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Nate

Jackson, MS, United States
  • 28
  • reviews
  • 259
  • helpful votes
  • 232
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Manson Madness

Overall
4 out of 5 stars
Performance
5 out of 5 stars
Story
4 out of 5 stars

Reviewed: 05-23-18

An extremely enlightening exploration of the deeply disturbed psyche of Charlie Manson -- womanizer and singer/songwriter, who used to hang out with Dennis Wilson of the Beach Boys and recite Beatles lyrics -- who also in his spare time would systematically deprogram those susceptible, preaching a horrifying amalgam of Scientology-meets-Revelation-meets-backmasking in order to incite a race war from which only his followers would rise from the desert ashes. Very thoroughly researched and delivered (if a tad verbose), by a man who had a front row seat and a starring role at the horror show, Manson's prosecuting attorney.

“You can convince anybody of anything if you just push it at them all of the time. They may not believe it 100 percent, but they will still draw opinions from it, especially if they have no other information to draw their opinions from.”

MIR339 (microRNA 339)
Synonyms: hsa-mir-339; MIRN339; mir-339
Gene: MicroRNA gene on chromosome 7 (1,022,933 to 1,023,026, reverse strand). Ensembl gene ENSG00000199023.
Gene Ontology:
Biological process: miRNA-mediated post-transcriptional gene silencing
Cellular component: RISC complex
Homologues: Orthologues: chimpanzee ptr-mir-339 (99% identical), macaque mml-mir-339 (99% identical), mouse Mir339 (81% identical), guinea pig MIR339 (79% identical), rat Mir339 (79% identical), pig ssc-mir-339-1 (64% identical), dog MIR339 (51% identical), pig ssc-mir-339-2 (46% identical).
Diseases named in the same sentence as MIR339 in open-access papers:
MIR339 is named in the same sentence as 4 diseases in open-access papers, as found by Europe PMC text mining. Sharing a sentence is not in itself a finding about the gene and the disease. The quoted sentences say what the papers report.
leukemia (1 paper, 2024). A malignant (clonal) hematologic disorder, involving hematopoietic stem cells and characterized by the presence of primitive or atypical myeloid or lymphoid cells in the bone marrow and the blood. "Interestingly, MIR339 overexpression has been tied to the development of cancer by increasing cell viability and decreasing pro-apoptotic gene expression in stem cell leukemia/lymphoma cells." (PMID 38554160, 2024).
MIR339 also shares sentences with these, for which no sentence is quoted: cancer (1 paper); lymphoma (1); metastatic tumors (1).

― Charles Manson, Helter Skelter

No "And Then"!

Overall
2 out of 5 stars
Performance
3 out of 5 stars
Story
2 out of 5 stars

Reviewed: 09-03-15

The beautiful prose could not for the life of it overcome its brutal repetitiveness and nonstop exposition. After a while, I just wanted to say "No AND THEN!!!" As much as the imagery and descriptions were vivid and well thought out, this story could have borrowed a page from the South Park school of storytelling (not at all that those clowns should be a touchstone for good writing, but...): every scene should have a "therefore" or a "but" to move the story along.

4 of 6 people found this review helpful

MacGruber on Mars!

Overall
4 out of 5 stars
Performance
4 out of 5 stars
Story
4 out of 5 stars

Reviewed: 04-04-15

This book is fun, exciting, optimistic, and amusing. It's no Great Gatsby, but highly entertaining. I wish I knew just 1/4 of what Mark Whatney knows about ANYTHING. The guy is a chemist/botanist/engineer/geologist/electrician/handyman/communications expert, and more. My English Professor said it best: "It's MacGruber on Mars!"

2 of 4 people found this review helpful

Arts Must Be Quality

Overall
3 out of 5 stars
Performance
3 out of 5 stars
Story
3 out of 5 stars

Reviewed: 01-10-15